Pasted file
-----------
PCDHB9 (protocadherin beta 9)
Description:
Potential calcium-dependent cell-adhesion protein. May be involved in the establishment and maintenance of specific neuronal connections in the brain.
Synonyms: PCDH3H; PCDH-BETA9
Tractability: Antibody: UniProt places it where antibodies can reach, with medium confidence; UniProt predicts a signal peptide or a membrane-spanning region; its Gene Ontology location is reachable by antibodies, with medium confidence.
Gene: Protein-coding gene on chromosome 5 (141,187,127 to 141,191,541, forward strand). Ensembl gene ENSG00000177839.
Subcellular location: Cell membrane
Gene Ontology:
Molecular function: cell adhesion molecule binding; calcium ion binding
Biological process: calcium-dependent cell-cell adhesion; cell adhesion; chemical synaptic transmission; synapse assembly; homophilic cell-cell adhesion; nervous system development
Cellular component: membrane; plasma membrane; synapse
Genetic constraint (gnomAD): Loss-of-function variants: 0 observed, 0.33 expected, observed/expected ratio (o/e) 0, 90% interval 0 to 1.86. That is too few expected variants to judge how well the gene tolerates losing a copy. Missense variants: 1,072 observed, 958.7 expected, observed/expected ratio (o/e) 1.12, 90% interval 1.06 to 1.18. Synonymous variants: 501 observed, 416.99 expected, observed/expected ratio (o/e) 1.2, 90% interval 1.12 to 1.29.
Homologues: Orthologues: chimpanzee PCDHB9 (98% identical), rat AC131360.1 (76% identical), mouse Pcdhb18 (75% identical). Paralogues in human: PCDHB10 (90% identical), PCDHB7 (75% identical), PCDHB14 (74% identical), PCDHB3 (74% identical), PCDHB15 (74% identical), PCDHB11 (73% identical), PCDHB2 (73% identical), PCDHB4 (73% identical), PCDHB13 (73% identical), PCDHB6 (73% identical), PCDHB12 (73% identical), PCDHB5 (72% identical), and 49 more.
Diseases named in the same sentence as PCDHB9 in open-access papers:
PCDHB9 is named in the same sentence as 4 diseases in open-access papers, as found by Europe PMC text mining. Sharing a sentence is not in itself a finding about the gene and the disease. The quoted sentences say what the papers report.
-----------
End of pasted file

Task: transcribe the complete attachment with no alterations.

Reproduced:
PCDHB9 (protocadherin beta 9)
Description:
Potential calcium-dependent cell-adhesion protein. May be involved in the establishment and maintenance of specific neuronal connections in the brain.
Synonyms: PCDH3H; PCDH-BETA9
Tractability: Antibody: UniProt places it where antibodies can reach, with medium confidence; UniProt predicts a signal peptide or a membrane-spanning region; its Gene Ontology location is reachable by antibodies, with medium confidence.
Gene: Protein-coding gene on chromosome 5 (141,187,127 to 141,191,541, forward strand). Ensembl gene ENSG00000177839.
Subcellular location: Cell membrane
Gene Ontology:
Molecular function: cell adhesion molecule binding; calcium ion binding
Biological process: calcium-dependent cell-cell adhesion; cell adhesion; chemical synaptic transmission; synapse assembly; homophilic cell-cell adhesion; nervous system development
Cellular component: membrane; plasma membrane; synapse
Genetic constraint (gnomAD): Loss-of-function variants: 0 observed, 0.33 expected, observed/expected ratio (o/e) 0, 90% interval 0 to 1.86. That is too few expected variants to judge how well the gene tolerates losing a copy. Missense variants: 1,072 observed, 958.7 expected, observed/expected ratio (o/e) 1.12, 90% interval 1.06 to 1.18. Synonymous variants: 501 observed, 416.99 expected, observed/expected ratio (o/e) 1.2, 90% interval 1.12 to 1.29.
Homologues: Orthologues: chimpanzee PCDHB9 (98% identical), rat AC131360.1 (76% identical), mouse Pcdhb18 (75% identical). Paralogues in human: PCDHB10 (90% identical), PCDHB7 (75% identical), PCDHB14 (74% identical), PCDHB3 (74% identical), PCDHB15 (74% identical), PCDHB11 (73% identical), PCDHB2 (73% identical), PCDHB4 (73% identical), PCDHB13 (73% identical), PCDHB6 (73% identical), PCDHB12 (73% identical), PCDHB5 (72% identical), and 49 more.
Diseases named in the same sentence as PCDHB9 in open-access papers:
PCDHB9 is named in the same sentence as 4 diseases in open-access papers, as found by Europe PMC text mining. Sharing a sentence is not in itself a finding about the gene and the disease. The quoted sentences say what the papers report.